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Last time out, I shared the results of an almost completely unscientific experiment with the Ruger SP101 and the Ruger LC9. You may recall that I asked my FFL guy to shoot both guns at four yards, slow and rapid fire. The results were conclusive: if you want to hit something, slow down. I conducted that test to ponder the advantages/disadvantages of a pocket-sized nine millimeter semi-automatic pistol vs. a small (3″ barrel) .38/.357 revolver. As we had other guns and plenty o’ range time, we added other guns . . .

The Kimber Ultra Elite .45 is a .45-caliber, 25-ounce pistol, one of 2750 made. The Smith & Wesson Performance Center 67-5 “Carry Comp” is a relatively big, heavy .38 caliber revolver. Also discontinued. Kimber first, slow fire.

Seven rounds and that’s your lot. Two in the ten ring, two in the nine, two in the eight and one in the seven; for a total of 61 points. But then it is a 1911-style gun, with a trigger than requires very little effort to squeeze. For both good (hitting what you’re aiming at) and ill (firing when you may not want to in a self-defense situation).

Smith & Wesson Performance Center 67-5 up next, slow fire.

Three in the ten ring, one in the nine, two in the eight; for a total of 55 points. That’s enough accuracy to git ‘er done, should doing need doing. In fact, I reckon that’s a biggest loser style win—given that the Smith achieved the total with two less bullets than the Kimber.

So let’s up the pace. Back to the .45 . . .

Interesting. Only six shots this time. D’oh! Two on target. One in the ten ring, one in the eight. I make that 18 points. A very scary eight points, in a “only the ones that hit the bad guy count” kinda way. Over to you Mssrs. Smith & Wesson . . .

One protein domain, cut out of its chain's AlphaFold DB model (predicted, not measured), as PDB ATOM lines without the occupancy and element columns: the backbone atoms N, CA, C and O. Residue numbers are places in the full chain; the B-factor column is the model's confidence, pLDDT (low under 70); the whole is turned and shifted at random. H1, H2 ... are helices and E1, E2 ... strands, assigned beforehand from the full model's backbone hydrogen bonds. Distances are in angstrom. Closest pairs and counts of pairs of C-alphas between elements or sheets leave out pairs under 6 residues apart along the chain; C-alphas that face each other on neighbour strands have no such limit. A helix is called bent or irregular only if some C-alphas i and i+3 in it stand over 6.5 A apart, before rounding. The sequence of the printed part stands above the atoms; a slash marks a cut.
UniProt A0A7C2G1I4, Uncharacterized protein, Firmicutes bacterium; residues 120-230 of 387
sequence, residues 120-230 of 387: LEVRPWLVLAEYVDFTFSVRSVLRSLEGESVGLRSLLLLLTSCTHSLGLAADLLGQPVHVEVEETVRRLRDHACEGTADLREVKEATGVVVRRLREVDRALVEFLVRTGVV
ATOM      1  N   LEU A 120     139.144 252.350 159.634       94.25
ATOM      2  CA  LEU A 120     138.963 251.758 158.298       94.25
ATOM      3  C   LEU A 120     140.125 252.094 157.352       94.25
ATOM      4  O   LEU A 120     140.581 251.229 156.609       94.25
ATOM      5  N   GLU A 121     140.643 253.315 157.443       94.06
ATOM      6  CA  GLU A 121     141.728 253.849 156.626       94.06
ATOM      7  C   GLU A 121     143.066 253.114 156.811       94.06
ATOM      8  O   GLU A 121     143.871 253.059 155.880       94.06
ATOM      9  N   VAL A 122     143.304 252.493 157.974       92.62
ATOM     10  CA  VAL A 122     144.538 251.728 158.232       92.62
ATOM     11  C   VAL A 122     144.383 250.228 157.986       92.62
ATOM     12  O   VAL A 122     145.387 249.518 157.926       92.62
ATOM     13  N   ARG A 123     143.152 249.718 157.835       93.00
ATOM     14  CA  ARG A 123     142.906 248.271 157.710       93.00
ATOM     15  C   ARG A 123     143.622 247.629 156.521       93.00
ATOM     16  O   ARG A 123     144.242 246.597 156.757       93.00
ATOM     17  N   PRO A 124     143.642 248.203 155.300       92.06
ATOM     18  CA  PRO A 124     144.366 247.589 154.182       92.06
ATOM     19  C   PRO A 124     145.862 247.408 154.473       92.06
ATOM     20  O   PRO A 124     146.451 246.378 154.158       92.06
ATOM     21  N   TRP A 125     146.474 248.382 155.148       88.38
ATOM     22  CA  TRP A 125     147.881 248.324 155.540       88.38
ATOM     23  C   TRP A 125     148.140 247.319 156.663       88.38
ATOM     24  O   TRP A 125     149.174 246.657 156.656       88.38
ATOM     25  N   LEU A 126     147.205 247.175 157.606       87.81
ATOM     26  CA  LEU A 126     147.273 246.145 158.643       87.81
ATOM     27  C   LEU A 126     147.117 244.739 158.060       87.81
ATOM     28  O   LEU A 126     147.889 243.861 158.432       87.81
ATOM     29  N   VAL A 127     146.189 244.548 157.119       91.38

Oh dear. Three shots to the right: one in the eight rings and two in the seven. That’s 22 points. Which is four points more than the Kimber, with the added advantage of of three shots on target. Although, again, the Kimber’s owner seem to have forgotten to load one cartridge. So a not-so-clear win for the revolver.

OK, so here are all the results in one place:

Gun                  Slow          Fast

SP101               47              12/12 (.38/.357)
LC9                  62               58
S&W 67-5        55               22
Kimber UE      61              18

Obviously, this is not a fair summation of, uh, anything much. I could do a Car & Driver thing. I could rate the guns for various variables that I, subjectively, deem important: stopping power, concealability, ergonomics, etc. And then add to the accuracy point score and slip in a “gotta have it” category—that throws the contest in whatever direction I see fit.

But that would be wrong. Well, not with one tester. Even if I went through this exercise with Ryan, Ben and Foghorn, in terms of concealed carry, there are arguments for and against all four guns. And both types of guns. Two of which you can’t even buy new anyway. Still, the test was not without its insights (i.e. there were some).

IMHO, the Ruger LC9’s the big winner [click here for my review]. It’s plenty accurate in both fast and slow modes, the capacity is excellent, and the nine mm bullets are big enough to wreak appropriate havoc. Especially when you can put so many of them on target so quickly.

Other than that, yes, you can buy accuracy. More money buys you a better gun. D’uh. But when it comes to revolvers, I still think there’s no substitute for heft. A great shooter can thread a needle with a Smith & Wesson Airweight made of anti-gravity unobtanium, but a big ass revolver like the Ruger SP101 [click here for my review] is FAR easier to shoot accurately. D’uh.

Based on this, what would I carry? A Springfield XD(m) 45 [click here for Patrick’s review]. But if I had to put away my summertime “shoot me first” vest, I’d go with the Ruger LC9, practice A LOT and superglue the safety in the off position (in theory). It’s one hell of a little gun.

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